The Great Awakening and the American Revolution

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In the early 1700's spiritual revivalism spread rapidly through the colonies. This led to colonists changing their beliefs on religion. The great awakening was the level to which the revivalism spread through the colonists. Even with this, there was still religious revivalism in the colonies. One major reason for the Great Awakening was that it was not too long before the revolution. The great awakening is reason to believe that William G Mcloughlin's opinion and this shows that there was a cause to the American Revolution.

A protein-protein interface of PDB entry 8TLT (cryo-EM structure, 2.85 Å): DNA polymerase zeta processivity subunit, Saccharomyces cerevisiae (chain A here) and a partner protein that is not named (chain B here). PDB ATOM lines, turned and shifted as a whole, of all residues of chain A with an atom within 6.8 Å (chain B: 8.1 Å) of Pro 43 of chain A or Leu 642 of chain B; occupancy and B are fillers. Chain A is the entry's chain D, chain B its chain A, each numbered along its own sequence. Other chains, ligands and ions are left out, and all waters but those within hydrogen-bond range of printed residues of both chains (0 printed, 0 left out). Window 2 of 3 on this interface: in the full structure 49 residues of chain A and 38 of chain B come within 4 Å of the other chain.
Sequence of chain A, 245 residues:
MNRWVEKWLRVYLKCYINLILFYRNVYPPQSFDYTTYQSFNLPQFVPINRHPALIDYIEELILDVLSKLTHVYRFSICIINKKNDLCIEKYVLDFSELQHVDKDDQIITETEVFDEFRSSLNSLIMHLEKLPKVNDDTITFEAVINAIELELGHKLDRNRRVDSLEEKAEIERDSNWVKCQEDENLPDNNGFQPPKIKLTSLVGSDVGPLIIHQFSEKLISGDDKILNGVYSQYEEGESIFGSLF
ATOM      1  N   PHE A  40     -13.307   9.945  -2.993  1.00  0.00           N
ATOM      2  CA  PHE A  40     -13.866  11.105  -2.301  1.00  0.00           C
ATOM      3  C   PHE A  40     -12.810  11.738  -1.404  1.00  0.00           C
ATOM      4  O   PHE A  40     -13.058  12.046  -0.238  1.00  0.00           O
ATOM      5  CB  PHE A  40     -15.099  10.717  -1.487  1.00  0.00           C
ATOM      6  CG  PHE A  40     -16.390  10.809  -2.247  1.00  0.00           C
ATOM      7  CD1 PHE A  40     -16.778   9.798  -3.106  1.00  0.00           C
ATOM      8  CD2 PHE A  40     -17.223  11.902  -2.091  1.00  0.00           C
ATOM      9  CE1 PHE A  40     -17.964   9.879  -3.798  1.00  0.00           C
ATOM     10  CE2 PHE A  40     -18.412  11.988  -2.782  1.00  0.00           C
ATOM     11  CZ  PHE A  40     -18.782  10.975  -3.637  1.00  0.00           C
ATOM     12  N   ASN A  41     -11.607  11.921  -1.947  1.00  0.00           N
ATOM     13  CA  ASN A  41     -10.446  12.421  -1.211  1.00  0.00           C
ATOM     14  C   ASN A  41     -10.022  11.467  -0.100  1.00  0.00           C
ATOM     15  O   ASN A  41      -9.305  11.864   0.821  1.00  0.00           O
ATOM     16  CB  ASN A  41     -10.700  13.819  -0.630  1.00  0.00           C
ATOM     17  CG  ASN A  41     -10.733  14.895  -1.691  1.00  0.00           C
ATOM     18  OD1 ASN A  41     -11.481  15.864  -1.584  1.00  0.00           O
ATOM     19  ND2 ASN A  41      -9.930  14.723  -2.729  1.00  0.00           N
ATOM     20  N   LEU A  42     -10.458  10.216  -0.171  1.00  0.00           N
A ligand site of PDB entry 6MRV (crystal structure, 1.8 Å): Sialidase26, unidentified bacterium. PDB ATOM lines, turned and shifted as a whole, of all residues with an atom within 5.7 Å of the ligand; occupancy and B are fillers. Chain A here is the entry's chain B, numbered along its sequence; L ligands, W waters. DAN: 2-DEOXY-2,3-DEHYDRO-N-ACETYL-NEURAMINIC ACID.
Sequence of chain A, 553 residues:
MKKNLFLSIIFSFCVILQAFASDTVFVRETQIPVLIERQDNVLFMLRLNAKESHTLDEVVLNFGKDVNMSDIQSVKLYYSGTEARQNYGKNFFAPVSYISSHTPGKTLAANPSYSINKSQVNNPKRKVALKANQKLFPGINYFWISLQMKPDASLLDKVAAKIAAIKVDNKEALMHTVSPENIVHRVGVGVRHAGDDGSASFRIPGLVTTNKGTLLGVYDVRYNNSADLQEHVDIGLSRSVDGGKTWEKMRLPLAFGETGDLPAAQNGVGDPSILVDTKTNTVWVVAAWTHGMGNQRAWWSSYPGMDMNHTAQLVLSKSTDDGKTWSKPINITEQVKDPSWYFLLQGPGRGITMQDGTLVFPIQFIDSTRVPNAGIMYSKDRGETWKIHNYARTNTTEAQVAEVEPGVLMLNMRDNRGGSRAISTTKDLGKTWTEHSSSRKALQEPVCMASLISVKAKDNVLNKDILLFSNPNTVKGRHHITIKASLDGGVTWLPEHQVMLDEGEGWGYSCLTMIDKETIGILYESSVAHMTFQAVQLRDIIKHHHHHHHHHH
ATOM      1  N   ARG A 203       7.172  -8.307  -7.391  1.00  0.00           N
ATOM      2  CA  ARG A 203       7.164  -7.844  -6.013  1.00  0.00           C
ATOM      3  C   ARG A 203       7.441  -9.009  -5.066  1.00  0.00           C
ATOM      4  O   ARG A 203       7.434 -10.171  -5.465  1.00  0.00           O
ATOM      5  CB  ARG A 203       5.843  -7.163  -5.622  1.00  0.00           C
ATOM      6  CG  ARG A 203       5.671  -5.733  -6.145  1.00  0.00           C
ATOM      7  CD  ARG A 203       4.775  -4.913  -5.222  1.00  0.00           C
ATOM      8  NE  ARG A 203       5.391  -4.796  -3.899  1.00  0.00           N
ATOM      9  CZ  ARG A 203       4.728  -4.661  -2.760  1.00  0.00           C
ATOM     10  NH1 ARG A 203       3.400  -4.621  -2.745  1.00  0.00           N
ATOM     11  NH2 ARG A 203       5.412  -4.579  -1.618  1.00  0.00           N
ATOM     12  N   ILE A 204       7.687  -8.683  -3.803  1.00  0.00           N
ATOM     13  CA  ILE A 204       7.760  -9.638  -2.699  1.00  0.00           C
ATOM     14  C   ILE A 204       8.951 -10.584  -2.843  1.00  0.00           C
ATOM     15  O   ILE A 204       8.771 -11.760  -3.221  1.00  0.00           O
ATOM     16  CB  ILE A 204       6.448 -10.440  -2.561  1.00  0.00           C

Even with this, there were still religious arguments." No one doubts that the Americans were basically very religious people." This is how William G. McLoughlin, starts off his argument saying that America basically wanted to be a nation of Christians, McLoughlin also believes that a religious movement like the Great Awakening could not avoid having assumptions that worry the right and wrong ways in which power and authority can be used in a certain way. As he starts to get into his argument, he says after understanding the anthropological definition of religion, it will become a lot more easier for one to understand why the Great Awakening was so important and why it had such an impact on the American Revolution. For example He describes certain things like how the town meetings had quarrelsome affairs and they frequently had become a part of affairs that had to be solved within the town or city, because the local judicial and political systems could not. This could have or maybe led to some corruption because of the British not helping to solve the problems of the English colonists and led to the English showing they were not capable of running such a place like their own colony by themselves. Afterward in his argument, McLoughlin writes" As the opinion (the great awakening) spread after 1742 throughout the colonies, many came to believe that Americans could not effectively fulfill this mission so long as they were tied to a corrupt, oppressive, and tyrannical monarch and Parliament in England " The general effect of this Great Awakening had the outcome that the colonies were able to develop a new kind of neocolonial unity. This could have also been part of the resistance to the laws and such if the British. Lastly, McLoughlin says that the revolution in a way can be described as the political revitalization of a people whose religious regeneration began in the Great Awakening.
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